Stories tagged Ohio State University

Silicon circuit: A protective coating allows this sensor to be implanted in the body in order to detect the presence of proteins that mark the first signs of organ rejection.
Silicon circuit: A protective coating allows this sensor to be implanted in the body in order to detect the presence of proteins that mark the first signs of organ rejection.Courtesy Paul Berger
Researchers from Ohio State University have developed a coating that allows small sensors to function even when in contact with blood, bodily fluids, or living tissue. Currently, the electrical signals in silicon-based, implantable sensors are disrupted by the electrolytes in the body, resulting in unreliable readings. This new, ultra-thin coating blocks the electrolytes and allows the sensors to continue functioning accurately within the body. These coated sensors are first slated to be used to detect early stages of organ transplant rejection, but could have a lot of other possible applications in the future.

Aug
06
2006

Triangulum galaxy (M33)
Triangulum galaxy (M33)Courtesy NASA

Universe may be 15.8 billion years old

The Hubble constant, formulated by Edwin Hubble in 1929, has remained fairly constant since the 1950's. Kris Stanek, associate professor of astronomy at Ohio State, and his coauthors are publishing a paper that may change the accepted value of the Hubble constant and also the accepted size and age of the universe.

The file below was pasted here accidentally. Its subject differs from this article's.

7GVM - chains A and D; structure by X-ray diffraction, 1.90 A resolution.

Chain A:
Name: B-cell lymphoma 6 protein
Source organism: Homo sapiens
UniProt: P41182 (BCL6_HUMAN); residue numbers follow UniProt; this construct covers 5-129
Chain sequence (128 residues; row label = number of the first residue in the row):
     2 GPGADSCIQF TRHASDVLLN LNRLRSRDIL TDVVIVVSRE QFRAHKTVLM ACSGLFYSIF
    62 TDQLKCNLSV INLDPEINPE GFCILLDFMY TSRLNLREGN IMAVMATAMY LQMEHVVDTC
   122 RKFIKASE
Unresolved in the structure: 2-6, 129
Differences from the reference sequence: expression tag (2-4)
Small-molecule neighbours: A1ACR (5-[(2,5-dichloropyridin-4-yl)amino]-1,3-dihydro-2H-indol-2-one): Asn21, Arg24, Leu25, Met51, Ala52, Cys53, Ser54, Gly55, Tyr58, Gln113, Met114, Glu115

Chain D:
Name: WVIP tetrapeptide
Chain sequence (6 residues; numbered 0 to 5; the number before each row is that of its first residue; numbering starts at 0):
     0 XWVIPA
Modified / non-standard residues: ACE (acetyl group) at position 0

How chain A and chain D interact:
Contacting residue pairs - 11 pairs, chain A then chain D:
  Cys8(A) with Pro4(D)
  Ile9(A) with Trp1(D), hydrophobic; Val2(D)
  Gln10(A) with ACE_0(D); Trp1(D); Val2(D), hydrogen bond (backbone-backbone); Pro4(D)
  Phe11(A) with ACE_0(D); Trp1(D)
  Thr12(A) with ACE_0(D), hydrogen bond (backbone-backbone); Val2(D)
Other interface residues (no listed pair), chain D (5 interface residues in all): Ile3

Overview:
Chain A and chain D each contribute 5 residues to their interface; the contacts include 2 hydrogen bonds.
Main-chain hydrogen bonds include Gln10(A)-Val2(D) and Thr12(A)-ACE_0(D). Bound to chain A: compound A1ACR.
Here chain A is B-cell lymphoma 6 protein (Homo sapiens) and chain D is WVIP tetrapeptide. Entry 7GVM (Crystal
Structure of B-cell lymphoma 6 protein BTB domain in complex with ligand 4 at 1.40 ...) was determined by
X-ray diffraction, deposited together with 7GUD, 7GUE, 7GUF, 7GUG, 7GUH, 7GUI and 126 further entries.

They studied two of the brightest stars in M33, which are part of a binary system, meaning that the stars orbit each other. As seen from Earth, one star eclipses the other every five days.

They measured the mass of the stars, which told them how bright those stars would appear if they were nearby. But the stars actually appear dimmer because they are far away. The difference between the intrinsic brightness and the apparent brightness told them how far away the stars were -- in a single calculation.

To their surprise, the distance was 15 percent farther than they expected: about 3 million light-years away, instead of 2.6 million light-years as determined by the Hubble constant.

Astronomers crunch numbers, universe gets bigger

This new method took 10 years to develop. To make such a drastic change to the accepted view of the universe will require additional experimentation.

"Our margin of error is now 6 percent, which is actually pretty good," Stanek said. Next, they may do the same calculation for another star system in M33, to reduce their error further, or they may look at the nearby Andromeda galaxy. The kind of binary systems they are looking for are relatively rare, he said, and getting all the necessary measurements to repeat the calculation would probably take at least another two years.

Soure article: Ohio State University Research Archive